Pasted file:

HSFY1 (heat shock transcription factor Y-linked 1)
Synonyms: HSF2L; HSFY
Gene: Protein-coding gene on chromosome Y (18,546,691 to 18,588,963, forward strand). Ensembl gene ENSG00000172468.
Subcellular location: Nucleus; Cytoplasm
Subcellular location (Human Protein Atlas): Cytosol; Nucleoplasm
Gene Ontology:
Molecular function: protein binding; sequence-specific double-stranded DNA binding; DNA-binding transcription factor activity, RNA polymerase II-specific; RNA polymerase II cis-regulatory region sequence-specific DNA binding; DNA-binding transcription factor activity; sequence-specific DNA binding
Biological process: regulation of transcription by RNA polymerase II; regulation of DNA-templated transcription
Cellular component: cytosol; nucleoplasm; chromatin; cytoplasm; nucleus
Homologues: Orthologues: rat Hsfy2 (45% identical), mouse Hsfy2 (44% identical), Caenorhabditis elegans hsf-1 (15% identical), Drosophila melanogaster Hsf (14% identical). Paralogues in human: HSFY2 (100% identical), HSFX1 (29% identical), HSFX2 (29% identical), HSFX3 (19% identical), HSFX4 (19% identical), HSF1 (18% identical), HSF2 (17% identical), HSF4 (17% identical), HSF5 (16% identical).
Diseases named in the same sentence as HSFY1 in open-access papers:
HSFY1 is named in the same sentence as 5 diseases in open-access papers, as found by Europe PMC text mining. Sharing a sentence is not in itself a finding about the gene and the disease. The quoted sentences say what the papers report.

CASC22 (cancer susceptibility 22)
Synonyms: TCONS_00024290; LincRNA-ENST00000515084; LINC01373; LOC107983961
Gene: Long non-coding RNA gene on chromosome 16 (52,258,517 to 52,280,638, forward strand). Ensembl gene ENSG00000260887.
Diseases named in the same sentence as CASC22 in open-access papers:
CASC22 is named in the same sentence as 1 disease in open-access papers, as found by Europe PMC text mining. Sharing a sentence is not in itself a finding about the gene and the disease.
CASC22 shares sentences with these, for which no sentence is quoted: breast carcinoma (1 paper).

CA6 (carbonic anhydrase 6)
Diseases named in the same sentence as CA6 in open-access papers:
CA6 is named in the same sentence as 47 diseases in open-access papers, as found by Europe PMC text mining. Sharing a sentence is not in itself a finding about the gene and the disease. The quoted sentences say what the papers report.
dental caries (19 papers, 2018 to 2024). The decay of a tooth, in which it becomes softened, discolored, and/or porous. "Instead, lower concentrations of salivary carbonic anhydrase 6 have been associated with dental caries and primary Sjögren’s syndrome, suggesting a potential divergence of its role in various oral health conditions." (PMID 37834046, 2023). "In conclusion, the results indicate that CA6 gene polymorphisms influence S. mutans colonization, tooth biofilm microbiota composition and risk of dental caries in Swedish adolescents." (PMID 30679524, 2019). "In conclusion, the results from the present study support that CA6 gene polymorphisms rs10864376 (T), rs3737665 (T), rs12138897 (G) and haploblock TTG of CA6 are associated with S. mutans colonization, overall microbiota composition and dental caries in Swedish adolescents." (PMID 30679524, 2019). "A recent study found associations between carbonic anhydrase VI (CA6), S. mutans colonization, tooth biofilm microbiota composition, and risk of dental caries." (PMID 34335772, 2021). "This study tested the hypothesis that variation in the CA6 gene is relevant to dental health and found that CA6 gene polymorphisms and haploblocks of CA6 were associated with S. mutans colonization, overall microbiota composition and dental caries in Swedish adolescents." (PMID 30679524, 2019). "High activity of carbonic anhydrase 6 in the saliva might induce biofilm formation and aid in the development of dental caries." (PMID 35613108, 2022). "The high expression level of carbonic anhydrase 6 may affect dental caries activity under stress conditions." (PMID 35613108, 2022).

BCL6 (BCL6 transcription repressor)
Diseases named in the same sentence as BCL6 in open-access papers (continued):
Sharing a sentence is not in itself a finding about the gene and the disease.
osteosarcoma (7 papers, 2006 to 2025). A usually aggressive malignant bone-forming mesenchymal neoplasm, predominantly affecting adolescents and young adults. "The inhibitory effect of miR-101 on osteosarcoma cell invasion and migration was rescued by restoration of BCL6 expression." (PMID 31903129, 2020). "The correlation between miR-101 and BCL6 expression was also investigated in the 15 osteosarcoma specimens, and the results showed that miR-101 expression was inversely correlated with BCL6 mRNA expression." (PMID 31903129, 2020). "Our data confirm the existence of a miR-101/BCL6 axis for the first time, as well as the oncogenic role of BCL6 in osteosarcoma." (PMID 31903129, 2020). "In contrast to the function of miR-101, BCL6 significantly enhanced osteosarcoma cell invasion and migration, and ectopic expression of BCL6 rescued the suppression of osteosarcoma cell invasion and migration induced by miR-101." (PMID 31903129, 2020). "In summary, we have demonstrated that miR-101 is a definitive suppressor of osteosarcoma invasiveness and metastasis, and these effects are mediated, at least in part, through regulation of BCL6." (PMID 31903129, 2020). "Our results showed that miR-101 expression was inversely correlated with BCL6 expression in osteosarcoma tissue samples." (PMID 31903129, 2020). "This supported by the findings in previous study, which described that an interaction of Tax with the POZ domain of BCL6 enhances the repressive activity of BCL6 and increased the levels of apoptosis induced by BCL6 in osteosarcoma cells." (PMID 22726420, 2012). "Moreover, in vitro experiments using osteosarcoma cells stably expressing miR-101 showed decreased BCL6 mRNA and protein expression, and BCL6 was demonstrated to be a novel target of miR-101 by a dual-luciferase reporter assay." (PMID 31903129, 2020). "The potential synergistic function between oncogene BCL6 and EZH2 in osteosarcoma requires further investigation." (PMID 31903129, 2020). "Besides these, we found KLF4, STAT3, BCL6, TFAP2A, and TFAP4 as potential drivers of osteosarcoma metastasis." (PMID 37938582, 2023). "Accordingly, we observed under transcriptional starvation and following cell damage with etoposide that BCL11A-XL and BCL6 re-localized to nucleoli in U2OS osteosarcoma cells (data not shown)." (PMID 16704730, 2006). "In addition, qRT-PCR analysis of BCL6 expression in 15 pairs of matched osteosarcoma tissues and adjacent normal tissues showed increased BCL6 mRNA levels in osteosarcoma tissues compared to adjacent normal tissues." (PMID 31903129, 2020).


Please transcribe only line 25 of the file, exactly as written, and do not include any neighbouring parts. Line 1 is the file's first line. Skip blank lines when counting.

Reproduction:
Sharing a sentence is not in itself a finding about the gene and the disease.